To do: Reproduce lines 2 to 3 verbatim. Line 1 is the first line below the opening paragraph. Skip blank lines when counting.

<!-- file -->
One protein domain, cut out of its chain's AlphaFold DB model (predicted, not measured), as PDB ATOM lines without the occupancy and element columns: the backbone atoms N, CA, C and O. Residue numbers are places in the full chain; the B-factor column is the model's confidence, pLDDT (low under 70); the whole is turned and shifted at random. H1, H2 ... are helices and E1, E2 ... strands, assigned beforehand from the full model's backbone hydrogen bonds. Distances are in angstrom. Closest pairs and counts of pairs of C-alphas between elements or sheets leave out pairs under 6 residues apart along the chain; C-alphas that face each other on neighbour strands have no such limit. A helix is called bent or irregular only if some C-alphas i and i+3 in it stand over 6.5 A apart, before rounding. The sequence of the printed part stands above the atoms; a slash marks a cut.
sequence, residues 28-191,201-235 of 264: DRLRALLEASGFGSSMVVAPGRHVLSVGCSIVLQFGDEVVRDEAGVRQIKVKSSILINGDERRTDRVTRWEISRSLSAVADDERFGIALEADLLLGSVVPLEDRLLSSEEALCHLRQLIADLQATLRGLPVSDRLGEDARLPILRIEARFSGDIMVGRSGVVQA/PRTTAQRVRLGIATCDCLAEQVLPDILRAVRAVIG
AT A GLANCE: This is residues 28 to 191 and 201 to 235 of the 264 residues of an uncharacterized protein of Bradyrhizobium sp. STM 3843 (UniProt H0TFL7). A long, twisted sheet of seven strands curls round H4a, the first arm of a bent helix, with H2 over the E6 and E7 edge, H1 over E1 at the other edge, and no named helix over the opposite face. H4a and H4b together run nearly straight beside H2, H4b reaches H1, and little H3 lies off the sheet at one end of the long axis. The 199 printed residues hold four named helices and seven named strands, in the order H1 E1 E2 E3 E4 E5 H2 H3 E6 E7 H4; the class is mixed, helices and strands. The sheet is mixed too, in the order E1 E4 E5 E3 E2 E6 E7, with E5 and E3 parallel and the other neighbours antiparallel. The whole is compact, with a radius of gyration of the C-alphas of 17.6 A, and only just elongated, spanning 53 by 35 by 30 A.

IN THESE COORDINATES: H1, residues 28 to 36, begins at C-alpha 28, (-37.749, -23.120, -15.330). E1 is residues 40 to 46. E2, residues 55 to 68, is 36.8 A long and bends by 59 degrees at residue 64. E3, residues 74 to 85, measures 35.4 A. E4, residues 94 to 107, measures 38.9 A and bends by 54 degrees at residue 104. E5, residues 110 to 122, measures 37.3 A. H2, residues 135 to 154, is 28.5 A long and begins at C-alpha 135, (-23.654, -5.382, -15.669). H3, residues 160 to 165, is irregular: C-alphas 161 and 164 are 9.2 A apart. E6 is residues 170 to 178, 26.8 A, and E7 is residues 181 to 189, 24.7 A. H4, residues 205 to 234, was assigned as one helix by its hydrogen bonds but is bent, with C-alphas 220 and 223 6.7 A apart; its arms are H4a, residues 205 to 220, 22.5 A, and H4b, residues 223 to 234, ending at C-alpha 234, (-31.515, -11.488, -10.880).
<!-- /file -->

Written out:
AT A GLANCE: This is residues 28 to 191 and 201 to 235 of the 264 residues of an uncharacterized protein of Bradyrhizobium sp. STM 3843 (UniProt H0TFL7). A long, twisted sheet of seven strands curls round H4a, the first arm of a bent helix, with H2 over the E6 and E7 edge, H1 over E1 at the other edge, and no named helix over the opposite face. H4a and H4b together run nearly straight beside H2, H4b reaches H1, and little H3 lies off the sheet at one end of the long axis. The 199 printed residues hold four named helices and seven named strands, in the order H1 E1 E2 E3 E4 E5 H2 H3 E6 E7 H4; the class is mixed, helices and strands. The sheet is mixed too, in the order E1 E4 E5 E3 E2 E6 E7, with E5 and E3 parallel and the other neighbours antiparallel. The whole is compact, with a radius of gyration of the C-alphas of 17.6 A, and only just elongated, spanning 53 by 35 by 30 A.

IN THESE COORDINATES: H1, residues 28 to 36, begins at C-alpha 28, (-37.749, -23.120, -15.330). E1 is residues 40 to 46. E2, residues 55 to 68, is 36.8 A long and bends by 59 degrees at residue 64. E3, residues 74 to 85, measures 35.4 A. E4, residues 94 to 107, measures 38.9 A and bends by 54 degrees at residue 104. E5, residues 110 to 122, measures 37.3 A. H2, residues 135 to 154, is 28.5 A long and begins at C-alpha 135, (-23.654, -5.382, -15.669). H3, residues 160 to 165, is irregular: C-alphas 161 and 164 are 9.2 A apart. E6 is residues 170 to 178, 26.8 A, and E7 is residues 181 to 189, 24.7 A. H4, residues 205 to 234, was assigned as one helix by its hydrogen bonds but is bent, with C-alphas 220 and 223 6.7 A apart; its arms are H4a, residues 205 to 220, 22.5 A, and H4b, residues 223 to 234, ending at C-alpha 234, (-31.515, -11.488, -10.880).